Alfa Romeo - one of the three great Italian names in motor racing that became inextricably linked with the other two - Fiat and Ferrari - by design, drivers and money.
When Enzo Ferrari joined the company as a driver, he enticed designed Vittorio Jano away from Fiat and by 1924 the Jano-designed Fiat-influenced P2 was enjoying phenomenal success, capable of over 120mph, becoming a legend in its own time. Alfa suffered a setback in 1925 with the death of ace driver Antonio Ascari, but then went on to win one of the earliest forms of World Championship in the same year.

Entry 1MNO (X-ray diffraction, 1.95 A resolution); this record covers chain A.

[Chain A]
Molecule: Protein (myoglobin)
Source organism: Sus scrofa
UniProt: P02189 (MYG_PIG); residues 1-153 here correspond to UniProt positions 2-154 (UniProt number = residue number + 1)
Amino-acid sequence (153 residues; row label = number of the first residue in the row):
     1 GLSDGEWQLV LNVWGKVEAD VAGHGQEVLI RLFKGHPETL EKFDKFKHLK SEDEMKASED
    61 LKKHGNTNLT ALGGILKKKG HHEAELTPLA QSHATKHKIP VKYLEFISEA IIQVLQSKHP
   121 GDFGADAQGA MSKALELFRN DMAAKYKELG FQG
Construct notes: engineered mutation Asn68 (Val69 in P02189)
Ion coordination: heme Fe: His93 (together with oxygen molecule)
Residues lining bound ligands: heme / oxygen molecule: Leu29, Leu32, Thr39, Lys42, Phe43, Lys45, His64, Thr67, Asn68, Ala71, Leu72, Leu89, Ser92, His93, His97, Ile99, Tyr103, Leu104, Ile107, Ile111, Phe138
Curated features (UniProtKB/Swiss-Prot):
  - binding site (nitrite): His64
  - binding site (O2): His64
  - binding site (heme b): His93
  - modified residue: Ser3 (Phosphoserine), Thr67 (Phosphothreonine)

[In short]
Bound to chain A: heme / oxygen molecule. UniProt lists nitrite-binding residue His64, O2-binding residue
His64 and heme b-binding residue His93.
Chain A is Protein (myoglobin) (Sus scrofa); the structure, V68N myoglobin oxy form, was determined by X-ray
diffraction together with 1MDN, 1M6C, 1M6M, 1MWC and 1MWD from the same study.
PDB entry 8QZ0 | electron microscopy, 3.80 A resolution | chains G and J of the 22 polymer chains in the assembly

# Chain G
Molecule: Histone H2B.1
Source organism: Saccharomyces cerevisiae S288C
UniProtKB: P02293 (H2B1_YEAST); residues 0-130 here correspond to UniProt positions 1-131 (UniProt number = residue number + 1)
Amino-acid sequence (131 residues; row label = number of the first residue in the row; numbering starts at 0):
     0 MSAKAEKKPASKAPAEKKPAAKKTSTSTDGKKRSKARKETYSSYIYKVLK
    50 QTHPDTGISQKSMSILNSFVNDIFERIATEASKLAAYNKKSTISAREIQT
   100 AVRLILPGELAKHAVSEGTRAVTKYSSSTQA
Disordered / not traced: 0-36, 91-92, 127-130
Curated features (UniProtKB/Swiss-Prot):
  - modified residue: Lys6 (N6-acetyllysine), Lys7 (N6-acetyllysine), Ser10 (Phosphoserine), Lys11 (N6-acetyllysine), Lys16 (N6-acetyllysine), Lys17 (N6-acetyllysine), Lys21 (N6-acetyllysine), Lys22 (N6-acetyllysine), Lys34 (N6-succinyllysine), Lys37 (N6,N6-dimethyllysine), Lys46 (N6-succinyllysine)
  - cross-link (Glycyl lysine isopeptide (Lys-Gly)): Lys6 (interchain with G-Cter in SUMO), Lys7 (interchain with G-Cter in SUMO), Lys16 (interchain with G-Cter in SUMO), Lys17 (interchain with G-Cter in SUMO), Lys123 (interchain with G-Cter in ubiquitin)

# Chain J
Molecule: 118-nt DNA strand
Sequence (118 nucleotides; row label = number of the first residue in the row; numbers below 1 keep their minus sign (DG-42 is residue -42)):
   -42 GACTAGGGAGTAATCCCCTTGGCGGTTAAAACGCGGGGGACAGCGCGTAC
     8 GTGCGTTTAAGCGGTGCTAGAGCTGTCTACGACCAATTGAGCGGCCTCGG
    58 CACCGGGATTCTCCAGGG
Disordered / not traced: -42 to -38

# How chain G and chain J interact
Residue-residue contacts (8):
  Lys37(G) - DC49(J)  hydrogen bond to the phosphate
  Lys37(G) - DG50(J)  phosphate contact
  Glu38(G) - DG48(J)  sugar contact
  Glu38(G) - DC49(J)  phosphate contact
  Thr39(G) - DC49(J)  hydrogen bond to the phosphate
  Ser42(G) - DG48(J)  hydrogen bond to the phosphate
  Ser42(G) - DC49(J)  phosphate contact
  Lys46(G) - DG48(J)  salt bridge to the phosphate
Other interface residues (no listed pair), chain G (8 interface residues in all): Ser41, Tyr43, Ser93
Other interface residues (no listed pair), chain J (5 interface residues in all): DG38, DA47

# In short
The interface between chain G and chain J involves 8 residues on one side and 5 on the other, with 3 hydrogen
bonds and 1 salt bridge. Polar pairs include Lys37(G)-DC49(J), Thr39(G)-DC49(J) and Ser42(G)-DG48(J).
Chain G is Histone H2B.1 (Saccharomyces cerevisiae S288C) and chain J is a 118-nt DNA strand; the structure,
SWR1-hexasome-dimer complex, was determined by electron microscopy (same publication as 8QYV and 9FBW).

Alfa took on the competition posed by Maserati who had an outstanding season in 1930, with Mercedes mounting a fierce challenge after 1932. Considerable success followed over the years in Grand Prix, the Mille Miglia and the Targa Florio with world famous drivers at the wheel. The story continues right up to the seventies when Alfa were once more at the forefront of racing with their Gordon Murray-desinged Brabham 'ground-effect' car, which stormed to victory in the Swedish Grand Prix - only to be banned after this one outing following complaints from other teams.
A fascinating story of motor racing covering six decades, with marvellous black and white photographs, early film (including some in colour), in-car F1 of the 1970s and footage of restored models at the Goodwood Festival of Speed in the 1990s.
First released 1997.